The Highlands at Dove Mountain in Marana, AZ.
This is a good question when it comes to your short game. Which shot is the correct shot? I like to break it down into these simple keys. How much air time and how much ground time does this shot require? To measure air time and ground time you must determine how close you are to the edge of the green or landing area for the shot and then how far the pin is from your landing area. I am a firm believer on getting the ball on the ground as soon as possible. Use the green and let the ball roll as much as possible. Here are a couple of shot options and when to use each shot.
If you have very little green to work with you must loft the ball into the air and make it stop. From years of teaching golf, I have found that this is a much tougher shot for most golfers. It is usually much easier to make the ball roll than to make it stop. With this in mind we do have to know how to play this shot when we are forced to because of a pin location close to the edge of the green, long grass or a bunker between you and the hole, or just a small green and very little area to work with. The following are some tips for playing the lob or pitch shot: 1) Position the ball forward in your stance, off of your front foot. 2) Get the club with the most loft in your bag, the 60 degree or lob wedge works best. 3) Pick the club up quickly on a steep angle in the backswing. 4) Continue the steep backswing by breaking your wrists as you take the club above your waist. 5) The length and speed of your swing will control how far the ball will fly in the air. I prefer a slower backswing, controlling your club head speed. You will need a pretty full backswing in order to maintain the steep angle of attack into the ball, which is necessary to loft the ball high into the air. 6) Clip the grass under the ball and follow through. Put the sole or bounce of the club under the ball to lift the ball. Do not quit at impact. The follow through will help launch the ball high and softly onto the green. 7) Choose the right type of ball for this shot. If you are playing a harder distance ball this shot is very difficult. You will want to play a ball that will help you create backspin and keep the ball from rolling as much on the green to become a good lob shot player.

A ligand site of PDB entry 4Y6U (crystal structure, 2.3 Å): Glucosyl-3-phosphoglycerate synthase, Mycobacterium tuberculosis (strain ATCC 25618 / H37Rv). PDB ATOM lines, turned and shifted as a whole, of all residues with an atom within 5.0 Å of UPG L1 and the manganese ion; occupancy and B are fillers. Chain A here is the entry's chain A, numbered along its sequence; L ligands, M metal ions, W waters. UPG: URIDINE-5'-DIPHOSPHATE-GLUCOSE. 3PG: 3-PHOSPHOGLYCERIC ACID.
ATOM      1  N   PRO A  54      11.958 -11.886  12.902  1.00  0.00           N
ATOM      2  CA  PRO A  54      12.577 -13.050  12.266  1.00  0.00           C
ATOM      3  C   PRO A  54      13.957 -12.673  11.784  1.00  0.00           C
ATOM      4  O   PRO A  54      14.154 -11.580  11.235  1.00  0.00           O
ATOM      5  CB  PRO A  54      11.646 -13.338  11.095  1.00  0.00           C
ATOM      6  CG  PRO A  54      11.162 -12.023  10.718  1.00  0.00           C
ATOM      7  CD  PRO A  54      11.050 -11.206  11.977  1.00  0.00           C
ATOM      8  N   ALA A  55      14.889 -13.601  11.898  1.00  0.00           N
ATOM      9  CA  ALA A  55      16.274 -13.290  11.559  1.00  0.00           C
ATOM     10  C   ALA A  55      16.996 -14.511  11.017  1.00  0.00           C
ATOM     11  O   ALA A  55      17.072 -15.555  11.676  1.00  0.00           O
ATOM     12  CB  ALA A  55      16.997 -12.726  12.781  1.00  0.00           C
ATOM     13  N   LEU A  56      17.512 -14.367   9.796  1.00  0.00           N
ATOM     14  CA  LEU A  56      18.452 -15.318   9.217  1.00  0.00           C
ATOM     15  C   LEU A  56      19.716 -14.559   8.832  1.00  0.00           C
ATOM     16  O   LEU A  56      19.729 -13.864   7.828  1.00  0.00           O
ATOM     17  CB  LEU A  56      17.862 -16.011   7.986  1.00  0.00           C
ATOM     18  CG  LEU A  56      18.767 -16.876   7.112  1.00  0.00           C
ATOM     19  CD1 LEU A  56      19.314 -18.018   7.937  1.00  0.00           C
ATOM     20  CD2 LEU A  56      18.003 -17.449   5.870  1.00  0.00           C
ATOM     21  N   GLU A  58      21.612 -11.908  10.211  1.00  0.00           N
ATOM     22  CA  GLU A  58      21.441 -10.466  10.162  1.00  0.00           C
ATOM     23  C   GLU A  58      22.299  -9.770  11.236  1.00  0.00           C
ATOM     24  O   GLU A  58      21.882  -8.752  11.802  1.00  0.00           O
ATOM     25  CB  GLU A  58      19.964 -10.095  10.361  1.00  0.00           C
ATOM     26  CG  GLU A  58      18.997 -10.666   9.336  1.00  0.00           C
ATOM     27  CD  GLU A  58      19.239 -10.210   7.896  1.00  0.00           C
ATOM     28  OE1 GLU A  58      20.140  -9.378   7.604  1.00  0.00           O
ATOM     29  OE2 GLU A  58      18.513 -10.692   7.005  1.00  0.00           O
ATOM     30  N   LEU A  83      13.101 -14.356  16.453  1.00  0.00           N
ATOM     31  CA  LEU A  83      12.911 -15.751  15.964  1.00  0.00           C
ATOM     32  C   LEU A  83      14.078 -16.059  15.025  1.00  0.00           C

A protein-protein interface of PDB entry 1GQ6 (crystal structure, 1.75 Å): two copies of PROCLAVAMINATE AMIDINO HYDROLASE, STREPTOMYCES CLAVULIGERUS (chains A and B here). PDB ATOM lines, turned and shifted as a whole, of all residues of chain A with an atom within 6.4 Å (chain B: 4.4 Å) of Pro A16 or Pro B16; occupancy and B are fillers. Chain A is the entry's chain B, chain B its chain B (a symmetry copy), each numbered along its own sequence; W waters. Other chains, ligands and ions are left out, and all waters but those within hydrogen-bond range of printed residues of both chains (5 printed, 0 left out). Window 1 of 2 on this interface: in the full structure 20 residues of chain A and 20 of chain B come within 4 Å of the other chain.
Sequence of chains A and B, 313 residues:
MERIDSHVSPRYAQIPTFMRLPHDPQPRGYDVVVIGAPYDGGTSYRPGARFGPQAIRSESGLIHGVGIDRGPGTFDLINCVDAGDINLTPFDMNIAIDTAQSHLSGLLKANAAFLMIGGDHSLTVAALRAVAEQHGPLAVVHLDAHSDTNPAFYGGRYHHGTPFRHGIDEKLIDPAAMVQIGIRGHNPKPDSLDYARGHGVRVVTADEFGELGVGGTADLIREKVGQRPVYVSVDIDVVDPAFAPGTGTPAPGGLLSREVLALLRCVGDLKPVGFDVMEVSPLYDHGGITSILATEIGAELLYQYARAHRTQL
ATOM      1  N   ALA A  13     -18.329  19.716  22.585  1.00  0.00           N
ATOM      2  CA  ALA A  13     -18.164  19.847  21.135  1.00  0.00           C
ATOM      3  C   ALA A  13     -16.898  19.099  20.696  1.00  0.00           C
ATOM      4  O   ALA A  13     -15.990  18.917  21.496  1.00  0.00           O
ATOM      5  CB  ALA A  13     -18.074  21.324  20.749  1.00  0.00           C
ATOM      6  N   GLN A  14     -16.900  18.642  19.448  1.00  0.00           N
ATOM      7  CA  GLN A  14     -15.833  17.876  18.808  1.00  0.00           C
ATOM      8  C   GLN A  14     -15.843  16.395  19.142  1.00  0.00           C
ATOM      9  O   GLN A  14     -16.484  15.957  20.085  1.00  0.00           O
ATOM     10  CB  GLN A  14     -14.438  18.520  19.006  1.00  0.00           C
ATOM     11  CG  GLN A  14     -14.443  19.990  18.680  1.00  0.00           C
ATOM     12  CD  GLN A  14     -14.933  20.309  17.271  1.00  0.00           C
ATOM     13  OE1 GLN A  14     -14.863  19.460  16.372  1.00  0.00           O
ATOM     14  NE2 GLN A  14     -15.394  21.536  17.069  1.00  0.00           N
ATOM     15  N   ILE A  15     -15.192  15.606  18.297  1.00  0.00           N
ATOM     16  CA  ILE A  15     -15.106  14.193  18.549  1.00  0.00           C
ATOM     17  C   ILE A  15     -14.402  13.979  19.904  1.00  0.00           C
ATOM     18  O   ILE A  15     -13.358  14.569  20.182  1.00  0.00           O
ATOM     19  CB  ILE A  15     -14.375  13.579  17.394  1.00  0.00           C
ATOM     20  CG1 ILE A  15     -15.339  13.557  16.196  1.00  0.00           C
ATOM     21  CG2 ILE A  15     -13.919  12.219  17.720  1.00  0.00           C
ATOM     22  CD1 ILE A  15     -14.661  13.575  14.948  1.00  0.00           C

The shot that has a lot of green to work with is calling for the chip and run. This is a much lower shot with less air time and more ground time. With practice you can become really accurate with this shot. The following are some tips for playing the chip and run shot. 1) Position the ball back in your stance towards your rear foot. 2) Choose the club based on how much you want the ball to roll. This shot can be done with almost every club in the bag. For more roll on the green use a less lofted iron, hybrid or fairway metal. If the pin is closer and you want less roll use a wedge or less lofted iron. 3) The length of your backswing will determine how far you fly the ball and the club you have selected will determine how far the ball will roll after landing on the green. 4) Use the pendulum or putting style stroke. Take the club back without breaking your wrists. 5) Maintain the weight on your front foot during the swing. 6) Clip the grass and follow through pushing the club towards the target without breaking your wrists. If you allow the wrists to break you will pop the ball higher into the air and you may not get the desired roll you had intended on. 7) Hold your finish, check to see that your weight is on the front foot and you have not cupped or broken your front wrist.
These two shots can save you a lot of strokes. You will find that 50–60% of your score will be done between chipping, pitching and putting. Work on your short game for long term reduction of your handicap and score.
For more help with your golf game, contact Mark Oswald at email@example.com.